Another Criminal Effectively Gets Away with Burglary
On the morning of June 8th, 2011, Dane Barry Coleman was apprehended by police while burglarizing a residence in our neighborhood. This particular defendant first came under our radar in January of 2010, when he was arrested in the neighborhood for vehicle theft and other felony charges. In the period leading up to the June 8th arrest he had been observed frequently in various states of intoxication, and interacting heavily with the street drug culture surrounding Ponce & Boulevard. His suspicious activity in the neighborhood generated several 911 calls in the weeks leading up to his latest burglary event.
Coleman has demonstrated a very intensive pattern of serious criminal activity that highlights the necessity of a patrol and public safety program like ours. In researching this individual, we have found by way of public records that he has an extensive criminal history, with several rather short periods of incarceration arising from convictions in multiple jurisdictions. We also understand that his official criminal history prints out to 37 pages. The kinds of sentences given Mr. Coleman to date have clearly failed to reach him, and after each conviction he resumes a criminal way of life.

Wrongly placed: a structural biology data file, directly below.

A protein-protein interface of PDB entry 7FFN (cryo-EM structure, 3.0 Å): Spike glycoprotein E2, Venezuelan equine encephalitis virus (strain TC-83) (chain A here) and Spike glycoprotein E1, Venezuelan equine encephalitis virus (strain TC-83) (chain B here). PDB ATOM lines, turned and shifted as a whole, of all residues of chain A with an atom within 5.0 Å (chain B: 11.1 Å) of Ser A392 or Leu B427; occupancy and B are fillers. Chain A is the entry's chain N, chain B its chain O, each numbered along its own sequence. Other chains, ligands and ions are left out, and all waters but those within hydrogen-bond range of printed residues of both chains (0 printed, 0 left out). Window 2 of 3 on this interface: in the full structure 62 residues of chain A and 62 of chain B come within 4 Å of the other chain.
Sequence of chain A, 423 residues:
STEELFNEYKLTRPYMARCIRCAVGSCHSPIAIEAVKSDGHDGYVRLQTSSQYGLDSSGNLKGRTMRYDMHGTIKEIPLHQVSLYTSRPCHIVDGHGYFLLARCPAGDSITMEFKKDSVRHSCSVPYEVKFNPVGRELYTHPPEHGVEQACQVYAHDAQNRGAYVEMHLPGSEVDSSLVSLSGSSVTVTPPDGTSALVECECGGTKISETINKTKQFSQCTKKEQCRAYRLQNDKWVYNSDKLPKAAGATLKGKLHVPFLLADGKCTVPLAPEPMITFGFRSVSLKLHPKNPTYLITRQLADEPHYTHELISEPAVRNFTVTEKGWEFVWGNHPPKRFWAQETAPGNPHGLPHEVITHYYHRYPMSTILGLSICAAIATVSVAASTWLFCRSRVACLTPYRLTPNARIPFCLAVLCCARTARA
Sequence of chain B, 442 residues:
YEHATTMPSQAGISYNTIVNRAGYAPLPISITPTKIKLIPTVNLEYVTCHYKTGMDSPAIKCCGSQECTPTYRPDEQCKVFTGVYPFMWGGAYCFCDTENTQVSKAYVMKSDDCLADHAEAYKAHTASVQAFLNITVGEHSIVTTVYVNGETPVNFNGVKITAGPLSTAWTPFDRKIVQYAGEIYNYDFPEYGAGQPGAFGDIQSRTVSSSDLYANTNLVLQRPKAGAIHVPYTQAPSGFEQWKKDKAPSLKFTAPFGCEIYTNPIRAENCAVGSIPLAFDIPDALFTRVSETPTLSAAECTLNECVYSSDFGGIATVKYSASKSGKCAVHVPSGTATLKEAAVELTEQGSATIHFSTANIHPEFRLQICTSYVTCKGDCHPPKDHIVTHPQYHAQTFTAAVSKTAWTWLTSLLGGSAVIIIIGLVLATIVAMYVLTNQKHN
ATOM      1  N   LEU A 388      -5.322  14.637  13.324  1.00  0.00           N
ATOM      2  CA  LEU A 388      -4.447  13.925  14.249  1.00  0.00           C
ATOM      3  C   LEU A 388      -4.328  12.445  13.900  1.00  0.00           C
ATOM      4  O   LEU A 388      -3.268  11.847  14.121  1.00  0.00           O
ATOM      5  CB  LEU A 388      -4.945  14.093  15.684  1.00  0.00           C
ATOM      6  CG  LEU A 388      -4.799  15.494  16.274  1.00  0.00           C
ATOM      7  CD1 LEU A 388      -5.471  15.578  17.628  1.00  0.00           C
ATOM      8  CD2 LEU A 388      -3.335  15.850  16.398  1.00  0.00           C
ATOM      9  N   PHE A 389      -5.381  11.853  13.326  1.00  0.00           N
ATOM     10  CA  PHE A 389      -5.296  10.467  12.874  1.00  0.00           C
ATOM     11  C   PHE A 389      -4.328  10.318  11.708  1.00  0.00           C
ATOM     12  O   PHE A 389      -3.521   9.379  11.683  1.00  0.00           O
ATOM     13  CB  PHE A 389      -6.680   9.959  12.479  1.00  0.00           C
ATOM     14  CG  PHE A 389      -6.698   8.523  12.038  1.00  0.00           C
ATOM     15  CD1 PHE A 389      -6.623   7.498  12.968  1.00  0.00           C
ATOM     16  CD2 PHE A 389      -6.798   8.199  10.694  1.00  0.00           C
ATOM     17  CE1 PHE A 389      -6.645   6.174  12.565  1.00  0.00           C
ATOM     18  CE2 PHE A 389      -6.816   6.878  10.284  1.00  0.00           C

His case ended in a negotiated plea of five years probation conditioned upon drug rehab. Even though his official criminal history prints out to nearly 40 pages, he will not face another period of incarceration. Fulton Superior Court Judge Doris Downs presided over the case, and doled out this sentence to drug court rather than prison time, despite his extensive criminal history and several previous periods of incarceration. Judge Downs also oversees the drug court program in Fulton County. According to the Fulton County Superior Court’s website, approximately 200 drug-addicted criminal defendants participate in this “highly structured treatment program lasting from 12 to 18 months.” and further states that she reviews the individual progress of the participants.
Coleman has clearly shown over and over by way of his criminal history that, when left to his own devices, he will pro-actively pursue a criminal way of life in places like our neighborhood. Cases like this lead us to seriously question the effectiveness of the drug court program. Considering Coleman’s years of criminal history, how can we not expect a negative and detrimental effect upon the safety and quality of life in our community?